Listen, I get it. The quarter system is rough. The classes are fast. We end in June. We start in September. Our breaks don’t align with anybody else’s. We call it the quarter system even though it’s really more like a trimester system.
But I’ll let you in on a secret: nobody cares.
Pretend you’re normal, goddammit.
College is a mystifying place. It encourages us to recognize differences and value diversity, while fostering an environment where every major has a specific negative connotation.
Journalism major? Annoying. Philosophy major? Extra. Voice major? Just why?
This phenomenon is not unique to any one college. All college students intuitively discover, for example, that theater majors have a propensity for screaming in situations that don’t require screaming.
Shared experiences — especially shared hatreds — are the foundation upon which friendships are strengthened. Use them.
Since a nice, casual-but-still-with-hints-of-structure brunch isn’t really an option right now, you’re left with either Zoom or FaceTime (or HouseParty, if you’re zesty like that).
Believe it or not, there’s a lot of strategy that goes into optimizing a FaceTime call. Typically, 1 a.m. is the best time to FaceTime your friends as the giddy, exhaustion-induced high that’s great for conversation finally kicks in.
Perhaps the most important element of any good FaceTime call, however, is planning “the Out.” Every conversation will inevitably reach a lull. In real life, this generally results in an awkward shot at restarting the conversation. In virtual calls, though, you can simply make up an excuse to end the call, i.e. you’re tired, your cat died, you’re tired because your cat died, etc.
Take a lesson from the “Star Wars” franchise. Sometimes, the best way to ensure that something stays enjoyable is to end it before it ends itself.
Do you remember when you were told in high school that those would be the greatest years of your life?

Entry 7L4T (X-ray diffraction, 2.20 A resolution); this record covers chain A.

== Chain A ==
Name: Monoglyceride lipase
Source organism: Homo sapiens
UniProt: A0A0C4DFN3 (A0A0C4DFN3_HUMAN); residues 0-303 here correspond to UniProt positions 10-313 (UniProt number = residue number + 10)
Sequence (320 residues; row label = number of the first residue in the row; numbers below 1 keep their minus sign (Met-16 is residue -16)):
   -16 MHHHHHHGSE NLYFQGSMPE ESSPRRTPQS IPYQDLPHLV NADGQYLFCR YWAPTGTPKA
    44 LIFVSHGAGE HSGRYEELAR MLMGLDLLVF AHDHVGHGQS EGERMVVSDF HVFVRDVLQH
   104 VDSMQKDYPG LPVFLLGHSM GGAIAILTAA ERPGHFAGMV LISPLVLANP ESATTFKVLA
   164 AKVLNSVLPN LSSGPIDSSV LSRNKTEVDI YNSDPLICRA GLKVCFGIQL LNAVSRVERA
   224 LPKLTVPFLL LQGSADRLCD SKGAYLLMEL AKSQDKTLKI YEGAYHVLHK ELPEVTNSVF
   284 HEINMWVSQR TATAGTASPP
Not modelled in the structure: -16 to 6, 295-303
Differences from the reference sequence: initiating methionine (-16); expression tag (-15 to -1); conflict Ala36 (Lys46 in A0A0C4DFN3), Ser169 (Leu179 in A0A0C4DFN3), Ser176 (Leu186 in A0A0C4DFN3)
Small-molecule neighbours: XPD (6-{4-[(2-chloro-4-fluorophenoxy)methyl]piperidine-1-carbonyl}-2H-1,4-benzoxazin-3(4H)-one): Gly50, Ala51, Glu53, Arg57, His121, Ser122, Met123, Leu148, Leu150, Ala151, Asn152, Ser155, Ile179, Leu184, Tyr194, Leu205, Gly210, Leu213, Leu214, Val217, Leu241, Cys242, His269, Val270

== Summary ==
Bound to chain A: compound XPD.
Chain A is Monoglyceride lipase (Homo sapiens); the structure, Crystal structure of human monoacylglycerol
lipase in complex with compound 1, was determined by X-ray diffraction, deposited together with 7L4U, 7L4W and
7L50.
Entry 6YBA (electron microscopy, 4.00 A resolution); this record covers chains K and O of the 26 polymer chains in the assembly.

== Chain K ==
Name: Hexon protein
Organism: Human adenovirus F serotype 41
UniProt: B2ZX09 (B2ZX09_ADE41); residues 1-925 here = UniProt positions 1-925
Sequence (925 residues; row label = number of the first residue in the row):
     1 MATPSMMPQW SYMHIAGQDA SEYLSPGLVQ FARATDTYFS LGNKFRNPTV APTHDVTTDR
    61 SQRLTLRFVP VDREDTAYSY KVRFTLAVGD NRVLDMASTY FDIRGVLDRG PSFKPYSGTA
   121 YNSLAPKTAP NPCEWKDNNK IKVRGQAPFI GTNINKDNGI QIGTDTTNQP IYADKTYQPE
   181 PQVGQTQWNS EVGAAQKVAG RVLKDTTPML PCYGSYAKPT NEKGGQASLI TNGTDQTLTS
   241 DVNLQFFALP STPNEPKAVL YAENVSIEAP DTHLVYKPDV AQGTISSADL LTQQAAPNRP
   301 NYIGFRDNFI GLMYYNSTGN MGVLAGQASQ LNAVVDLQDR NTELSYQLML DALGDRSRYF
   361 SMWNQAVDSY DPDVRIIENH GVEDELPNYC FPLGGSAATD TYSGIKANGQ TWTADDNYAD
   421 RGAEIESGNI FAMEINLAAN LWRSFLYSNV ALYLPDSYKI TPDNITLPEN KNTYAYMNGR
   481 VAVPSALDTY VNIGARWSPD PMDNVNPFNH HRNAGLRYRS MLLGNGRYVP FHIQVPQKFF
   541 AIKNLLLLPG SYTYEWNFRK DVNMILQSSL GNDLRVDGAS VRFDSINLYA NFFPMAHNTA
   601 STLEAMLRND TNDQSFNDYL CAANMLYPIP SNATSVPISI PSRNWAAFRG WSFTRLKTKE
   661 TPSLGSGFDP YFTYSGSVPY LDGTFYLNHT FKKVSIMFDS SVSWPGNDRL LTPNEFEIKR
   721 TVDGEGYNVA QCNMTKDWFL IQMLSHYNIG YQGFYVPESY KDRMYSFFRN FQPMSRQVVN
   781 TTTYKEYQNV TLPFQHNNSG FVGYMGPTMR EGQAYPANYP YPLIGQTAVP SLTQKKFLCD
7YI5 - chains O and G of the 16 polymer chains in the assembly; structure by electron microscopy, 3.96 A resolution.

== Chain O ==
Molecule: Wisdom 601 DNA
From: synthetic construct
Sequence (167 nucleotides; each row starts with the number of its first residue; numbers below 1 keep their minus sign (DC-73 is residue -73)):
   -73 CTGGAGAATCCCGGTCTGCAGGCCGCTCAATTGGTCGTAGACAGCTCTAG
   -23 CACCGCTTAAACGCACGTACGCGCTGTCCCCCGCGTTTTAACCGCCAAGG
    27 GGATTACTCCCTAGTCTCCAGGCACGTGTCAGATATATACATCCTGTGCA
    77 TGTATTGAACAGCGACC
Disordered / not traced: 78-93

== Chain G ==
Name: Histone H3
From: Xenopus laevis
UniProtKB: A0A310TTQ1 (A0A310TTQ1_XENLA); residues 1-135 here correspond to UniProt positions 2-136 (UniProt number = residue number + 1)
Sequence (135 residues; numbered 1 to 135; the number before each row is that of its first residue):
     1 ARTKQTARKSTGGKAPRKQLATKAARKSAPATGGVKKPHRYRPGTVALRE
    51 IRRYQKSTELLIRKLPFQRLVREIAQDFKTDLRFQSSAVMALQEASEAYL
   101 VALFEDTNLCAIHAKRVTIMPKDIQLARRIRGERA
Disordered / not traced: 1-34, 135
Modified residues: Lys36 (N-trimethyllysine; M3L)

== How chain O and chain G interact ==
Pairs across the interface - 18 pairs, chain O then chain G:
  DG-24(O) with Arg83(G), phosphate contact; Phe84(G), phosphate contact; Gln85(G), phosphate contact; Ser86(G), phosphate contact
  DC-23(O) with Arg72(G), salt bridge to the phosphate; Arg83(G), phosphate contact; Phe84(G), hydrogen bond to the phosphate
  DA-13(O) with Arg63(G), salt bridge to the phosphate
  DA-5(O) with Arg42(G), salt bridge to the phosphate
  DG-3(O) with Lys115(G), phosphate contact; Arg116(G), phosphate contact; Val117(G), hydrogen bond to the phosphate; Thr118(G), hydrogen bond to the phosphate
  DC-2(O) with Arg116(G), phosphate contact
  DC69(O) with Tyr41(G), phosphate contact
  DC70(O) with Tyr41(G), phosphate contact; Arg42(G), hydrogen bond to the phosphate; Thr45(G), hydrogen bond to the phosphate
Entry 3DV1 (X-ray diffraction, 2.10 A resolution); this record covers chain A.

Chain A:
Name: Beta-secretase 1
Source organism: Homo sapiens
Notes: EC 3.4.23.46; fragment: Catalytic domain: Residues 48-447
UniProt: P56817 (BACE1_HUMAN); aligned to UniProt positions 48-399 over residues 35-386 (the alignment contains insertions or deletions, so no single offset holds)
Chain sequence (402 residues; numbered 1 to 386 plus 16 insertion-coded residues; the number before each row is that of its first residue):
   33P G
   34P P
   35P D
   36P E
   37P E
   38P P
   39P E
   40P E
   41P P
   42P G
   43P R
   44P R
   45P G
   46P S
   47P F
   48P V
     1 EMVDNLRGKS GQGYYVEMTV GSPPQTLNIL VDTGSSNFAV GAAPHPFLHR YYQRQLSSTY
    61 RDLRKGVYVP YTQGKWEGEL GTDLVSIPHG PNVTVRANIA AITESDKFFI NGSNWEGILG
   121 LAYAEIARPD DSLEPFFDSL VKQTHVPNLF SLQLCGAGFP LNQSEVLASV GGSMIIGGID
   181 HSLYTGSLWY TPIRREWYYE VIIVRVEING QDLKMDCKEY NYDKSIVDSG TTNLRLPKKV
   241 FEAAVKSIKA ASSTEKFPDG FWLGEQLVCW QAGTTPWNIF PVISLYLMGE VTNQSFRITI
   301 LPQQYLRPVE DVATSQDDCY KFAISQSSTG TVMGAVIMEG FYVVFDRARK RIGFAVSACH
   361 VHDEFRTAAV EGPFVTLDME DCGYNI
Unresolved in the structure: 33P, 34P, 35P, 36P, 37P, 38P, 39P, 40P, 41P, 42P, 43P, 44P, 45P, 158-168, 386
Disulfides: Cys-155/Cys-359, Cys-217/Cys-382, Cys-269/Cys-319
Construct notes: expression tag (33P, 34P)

Ah, the blissful ignorance of youth.
What’s wonderful about reminiscing with friends is that it can be done regardless of the quality of your high school experience. Did you have a wonderful time in high school, experiencing the epic highs and lows of varsity football? Or perhaps you had a miserable time, because you were not experiencing the epic highs and lows of varsity football?
Everyone loves a throwback, and having a good throwback session with a friend is a great way to rekindle the flame. Even reminiscing about cringeworthy or miserable times lets us appreciate how far we’ve come — like finally moving on from that edgy, nobody-understands-me-except-Imagine-Dragons phase of our lives.
Okay, I know what you’re thinking.
Ew, Andrew, I can’t play video games. I have a life. What am I, some sort of loser?
First of all, hurtful. Second of all, hear me out.
Given that we’re all currently social distancing, it’s not exactly as if you could get up to your old, less-than-6-feet-apart antics. Plus, you don’t need to sink $300 on a new Nintendo Switch to play video games with your friends; try returning to the nostalgic classics of youth. Club Penguin is back (unofficial revival versions, at least). Webkinz now offers a free limited version that doesn’t require you to buy a stuffed animal. Minecraft still slaps.
People are still starting romantic relationships during these uncertain™ and unprecedented™ times. It’s not a stretch to think that you could revive a friendship using video games, too.